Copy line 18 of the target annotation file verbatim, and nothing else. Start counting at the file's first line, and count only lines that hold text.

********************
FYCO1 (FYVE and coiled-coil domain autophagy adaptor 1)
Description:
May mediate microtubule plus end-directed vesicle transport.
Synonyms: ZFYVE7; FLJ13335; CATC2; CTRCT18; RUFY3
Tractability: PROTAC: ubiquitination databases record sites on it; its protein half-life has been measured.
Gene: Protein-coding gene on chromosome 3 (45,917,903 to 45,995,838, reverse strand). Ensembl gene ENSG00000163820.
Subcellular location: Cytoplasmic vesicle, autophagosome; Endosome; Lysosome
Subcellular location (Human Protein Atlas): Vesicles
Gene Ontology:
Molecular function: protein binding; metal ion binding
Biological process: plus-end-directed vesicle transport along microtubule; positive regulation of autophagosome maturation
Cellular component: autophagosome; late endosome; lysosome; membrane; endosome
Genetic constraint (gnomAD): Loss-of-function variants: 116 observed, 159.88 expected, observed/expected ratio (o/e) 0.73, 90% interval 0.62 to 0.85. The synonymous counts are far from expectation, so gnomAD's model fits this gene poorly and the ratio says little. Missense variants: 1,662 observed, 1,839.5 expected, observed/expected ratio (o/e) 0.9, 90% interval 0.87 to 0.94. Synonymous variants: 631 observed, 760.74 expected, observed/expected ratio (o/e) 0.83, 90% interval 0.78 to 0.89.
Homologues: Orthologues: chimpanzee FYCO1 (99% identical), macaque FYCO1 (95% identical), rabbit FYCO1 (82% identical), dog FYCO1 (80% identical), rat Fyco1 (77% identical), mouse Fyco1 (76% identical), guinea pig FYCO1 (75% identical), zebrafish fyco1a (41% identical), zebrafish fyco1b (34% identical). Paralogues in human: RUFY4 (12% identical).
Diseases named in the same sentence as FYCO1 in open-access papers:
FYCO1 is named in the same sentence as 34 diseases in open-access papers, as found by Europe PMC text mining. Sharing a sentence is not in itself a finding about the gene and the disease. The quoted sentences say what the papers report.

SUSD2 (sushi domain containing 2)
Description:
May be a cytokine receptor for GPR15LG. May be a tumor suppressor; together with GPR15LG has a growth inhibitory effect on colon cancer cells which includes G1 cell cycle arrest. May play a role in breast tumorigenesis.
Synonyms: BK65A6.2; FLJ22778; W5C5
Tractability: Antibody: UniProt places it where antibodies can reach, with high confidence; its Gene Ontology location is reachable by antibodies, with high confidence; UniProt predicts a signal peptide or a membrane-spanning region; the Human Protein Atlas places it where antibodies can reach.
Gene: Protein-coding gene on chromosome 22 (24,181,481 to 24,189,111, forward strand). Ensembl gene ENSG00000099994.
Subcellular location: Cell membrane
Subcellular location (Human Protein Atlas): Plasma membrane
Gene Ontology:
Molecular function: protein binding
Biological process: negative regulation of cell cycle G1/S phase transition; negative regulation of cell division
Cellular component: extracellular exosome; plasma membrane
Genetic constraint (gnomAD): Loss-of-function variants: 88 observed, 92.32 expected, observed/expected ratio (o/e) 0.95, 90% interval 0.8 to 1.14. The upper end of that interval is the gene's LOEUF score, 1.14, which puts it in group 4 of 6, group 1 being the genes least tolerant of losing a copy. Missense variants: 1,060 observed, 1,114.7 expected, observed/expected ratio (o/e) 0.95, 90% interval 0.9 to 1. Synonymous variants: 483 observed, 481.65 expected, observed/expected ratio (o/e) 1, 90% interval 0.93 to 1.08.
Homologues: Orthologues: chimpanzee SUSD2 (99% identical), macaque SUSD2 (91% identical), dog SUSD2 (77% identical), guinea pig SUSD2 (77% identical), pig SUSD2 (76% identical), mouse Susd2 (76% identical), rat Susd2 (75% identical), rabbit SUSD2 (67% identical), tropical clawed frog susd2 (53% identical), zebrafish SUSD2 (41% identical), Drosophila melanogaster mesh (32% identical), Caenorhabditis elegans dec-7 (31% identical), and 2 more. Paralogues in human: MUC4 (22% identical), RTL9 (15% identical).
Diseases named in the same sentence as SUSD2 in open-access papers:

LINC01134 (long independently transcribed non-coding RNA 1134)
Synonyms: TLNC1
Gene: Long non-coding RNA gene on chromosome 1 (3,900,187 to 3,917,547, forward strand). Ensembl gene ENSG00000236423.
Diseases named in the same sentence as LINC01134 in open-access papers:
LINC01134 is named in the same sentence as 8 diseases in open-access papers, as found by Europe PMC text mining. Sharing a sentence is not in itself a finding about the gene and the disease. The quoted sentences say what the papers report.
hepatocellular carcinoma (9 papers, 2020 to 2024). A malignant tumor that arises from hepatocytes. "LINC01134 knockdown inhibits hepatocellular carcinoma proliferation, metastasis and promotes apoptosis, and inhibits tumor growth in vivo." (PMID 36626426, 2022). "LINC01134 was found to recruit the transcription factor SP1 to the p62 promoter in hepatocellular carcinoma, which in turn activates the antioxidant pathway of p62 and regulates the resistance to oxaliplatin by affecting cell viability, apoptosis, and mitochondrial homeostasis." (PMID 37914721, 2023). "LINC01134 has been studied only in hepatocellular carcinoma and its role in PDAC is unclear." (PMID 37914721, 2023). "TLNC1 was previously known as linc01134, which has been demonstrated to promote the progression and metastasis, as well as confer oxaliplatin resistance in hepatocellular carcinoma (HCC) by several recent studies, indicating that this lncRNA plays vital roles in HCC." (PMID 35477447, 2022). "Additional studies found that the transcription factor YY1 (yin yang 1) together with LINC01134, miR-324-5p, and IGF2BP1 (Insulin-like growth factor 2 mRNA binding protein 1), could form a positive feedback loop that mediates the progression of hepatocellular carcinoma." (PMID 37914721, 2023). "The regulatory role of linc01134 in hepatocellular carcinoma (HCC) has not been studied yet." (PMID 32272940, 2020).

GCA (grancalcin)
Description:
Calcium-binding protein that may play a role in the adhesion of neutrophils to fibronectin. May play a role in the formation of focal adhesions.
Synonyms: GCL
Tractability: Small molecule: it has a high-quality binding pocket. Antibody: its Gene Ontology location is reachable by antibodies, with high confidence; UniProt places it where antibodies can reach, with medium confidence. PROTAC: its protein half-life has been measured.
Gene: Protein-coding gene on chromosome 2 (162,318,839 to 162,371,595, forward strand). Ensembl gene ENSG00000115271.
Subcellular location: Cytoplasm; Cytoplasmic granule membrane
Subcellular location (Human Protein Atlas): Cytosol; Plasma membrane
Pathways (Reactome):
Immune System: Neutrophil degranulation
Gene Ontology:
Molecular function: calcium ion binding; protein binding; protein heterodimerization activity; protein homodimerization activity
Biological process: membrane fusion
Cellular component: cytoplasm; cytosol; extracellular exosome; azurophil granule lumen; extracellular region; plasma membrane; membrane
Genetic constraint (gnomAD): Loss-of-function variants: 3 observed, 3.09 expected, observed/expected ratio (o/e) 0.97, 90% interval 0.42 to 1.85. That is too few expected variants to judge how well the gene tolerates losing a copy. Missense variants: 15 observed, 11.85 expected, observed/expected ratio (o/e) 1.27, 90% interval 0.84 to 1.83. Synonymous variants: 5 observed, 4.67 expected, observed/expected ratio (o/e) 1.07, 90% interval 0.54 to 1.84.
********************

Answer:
Description: